Welcome to the Surveillance Knowledge Repository

Click on a topic under the Key Topic Areas section in the left column, then select a resource  from the list of resources that appear for that topic. You may also search for specific topics by entering one or more keywords in the Search bar. You can filter the search results by Content Type, Year, or Author Name.

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Situational awareness is important for early warning and early detection of infectious disease outbreaks and occurs at both local and global scales. Los Alamos National Laboratory (LANL) is developing a suite of tools to provide actionable information and knowledge for enhanced situational... Read more

Content type: Webinar

Infectious disease remains costly in human and economic terms. Effective and timely disease surveillance is a critical component of prevention and mitigation strategies. The limitations of traditional disease surveillance systems have motivated new techniques based upon internet data sources... Read more

Content type: Abstract

Each year several thousands contract the seasonal flu, and it is estimated that these viruses are responsible for the deaths of over six thousand individuals [1]. Further, when a new strain is detected (e.g. 2009), the result can be substantially more dramatic [2]. Because of the potential... Read more

Content type: Abstract

The CDC defines a foodborne outbreak as two or more people getting the same illness from the same contaminated food or drink. These illnesses are often characterized as gastroenteritis until the causative agent is identified (bacterial or viral). Due to the globally interconnected food... Read more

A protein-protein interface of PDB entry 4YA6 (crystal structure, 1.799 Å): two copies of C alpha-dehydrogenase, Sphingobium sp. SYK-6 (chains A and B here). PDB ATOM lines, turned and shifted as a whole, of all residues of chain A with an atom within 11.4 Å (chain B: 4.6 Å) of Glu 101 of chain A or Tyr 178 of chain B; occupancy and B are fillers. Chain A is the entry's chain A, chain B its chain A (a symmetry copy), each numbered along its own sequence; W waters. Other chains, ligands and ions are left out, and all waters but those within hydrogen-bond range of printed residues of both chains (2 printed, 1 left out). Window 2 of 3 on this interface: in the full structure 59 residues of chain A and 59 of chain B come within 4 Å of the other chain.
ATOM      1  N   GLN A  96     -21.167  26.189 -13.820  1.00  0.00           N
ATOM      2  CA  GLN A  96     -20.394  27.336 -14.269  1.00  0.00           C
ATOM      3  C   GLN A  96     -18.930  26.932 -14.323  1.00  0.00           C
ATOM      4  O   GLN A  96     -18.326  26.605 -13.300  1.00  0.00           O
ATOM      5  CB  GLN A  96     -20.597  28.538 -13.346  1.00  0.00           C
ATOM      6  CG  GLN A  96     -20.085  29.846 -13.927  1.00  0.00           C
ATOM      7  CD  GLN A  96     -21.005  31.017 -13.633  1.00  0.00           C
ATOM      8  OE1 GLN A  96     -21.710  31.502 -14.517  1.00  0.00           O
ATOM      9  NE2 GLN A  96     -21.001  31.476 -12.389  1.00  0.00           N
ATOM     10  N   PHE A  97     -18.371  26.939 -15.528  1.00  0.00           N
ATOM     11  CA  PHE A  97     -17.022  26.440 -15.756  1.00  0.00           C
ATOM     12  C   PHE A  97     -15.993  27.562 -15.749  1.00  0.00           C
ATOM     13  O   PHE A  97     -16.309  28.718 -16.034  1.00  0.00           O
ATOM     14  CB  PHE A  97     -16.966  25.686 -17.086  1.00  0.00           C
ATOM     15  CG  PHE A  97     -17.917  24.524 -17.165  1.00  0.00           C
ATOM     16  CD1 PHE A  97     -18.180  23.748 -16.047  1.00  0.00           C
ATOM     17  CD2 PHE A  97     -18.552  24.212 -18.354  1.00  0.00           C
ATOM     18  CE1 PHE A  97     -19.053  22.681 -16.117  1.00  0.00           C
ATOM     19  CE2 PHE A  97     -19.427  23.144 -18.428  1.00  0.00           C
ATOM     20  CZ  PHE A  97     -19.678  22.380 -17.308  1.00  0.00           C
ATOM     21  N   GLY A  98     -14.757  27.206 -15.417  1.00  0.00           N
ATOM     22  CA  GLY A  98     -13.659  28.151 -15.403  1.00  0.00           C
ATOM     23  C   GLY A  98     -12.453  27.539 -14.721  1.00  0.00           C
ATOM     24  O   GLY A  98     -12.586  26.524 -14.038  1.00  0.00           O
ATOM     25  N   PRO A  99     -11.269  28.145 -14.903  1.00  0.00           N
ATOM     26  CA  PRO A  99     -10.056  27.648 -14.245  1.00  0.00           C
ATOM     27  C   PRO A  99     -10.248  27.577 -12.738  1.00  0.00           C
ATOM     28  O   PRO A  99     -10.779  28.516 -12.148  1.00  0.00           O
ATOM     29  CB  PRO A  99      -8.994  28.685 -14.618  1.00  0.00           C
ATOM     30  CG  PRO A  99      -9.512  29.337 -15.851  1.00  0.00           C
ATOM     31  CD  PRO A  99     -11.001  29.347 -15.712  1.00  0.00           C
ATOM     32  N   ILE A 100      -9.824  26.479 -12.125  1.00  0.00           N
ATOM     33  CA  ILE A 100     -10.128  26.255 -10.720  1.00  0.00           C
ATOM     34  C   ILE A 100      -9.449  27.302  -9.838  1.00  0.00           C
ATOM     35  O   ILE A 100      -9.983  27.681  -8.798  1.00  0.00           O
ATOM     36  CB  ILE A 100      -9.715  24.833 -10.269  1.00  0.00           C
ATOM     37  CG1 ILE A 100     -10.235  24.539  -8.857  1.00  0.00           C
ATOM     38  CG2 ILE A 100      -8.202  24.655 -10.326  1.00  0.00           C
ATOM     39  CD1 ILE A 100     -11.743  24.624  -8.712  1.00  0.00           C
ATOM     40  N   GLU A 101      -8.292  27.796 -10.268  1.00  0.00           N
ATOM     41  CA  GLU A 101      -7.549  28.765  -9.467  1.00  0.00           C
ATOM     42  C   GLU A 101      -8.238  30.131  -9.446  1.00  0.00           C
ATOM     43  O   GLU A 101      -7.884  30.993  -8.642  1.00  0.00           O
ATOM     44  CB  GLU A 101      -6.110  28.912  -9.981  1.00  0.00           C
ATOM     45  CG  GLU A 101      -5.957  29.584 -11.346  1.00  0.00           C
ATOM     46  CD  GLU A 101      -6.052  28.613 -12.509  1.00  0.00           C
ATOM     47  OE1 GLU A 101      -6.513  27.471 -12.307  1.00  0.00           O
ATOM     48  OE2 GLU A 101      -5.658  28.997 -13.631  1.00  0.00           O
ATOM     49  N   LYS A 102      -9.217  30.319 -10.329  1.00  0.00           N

Content type: Abstract

Using influenza like illness (ILI) data from the repository held by AFHSC, and publically available malaria data we characterized similarities and differences between military and civilian outbreaks. Pete Riley et al. utilized a similar ILI dataset to investigate civilian and military outbreaks... Read more

Content type: Abstract

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Email:nssp@cdc.gov

The National Syndromic Surveillance Program (NSSP) is a collaboration among states and public health jurisdictions that contribute data to the BioSense Platform, public health practitioners who use local syndromic surveillance systems, Center for Disease Control and Prevention programs, other federal agencies, partner organizations, hospitals, healthcare professionals, and academic institutions.

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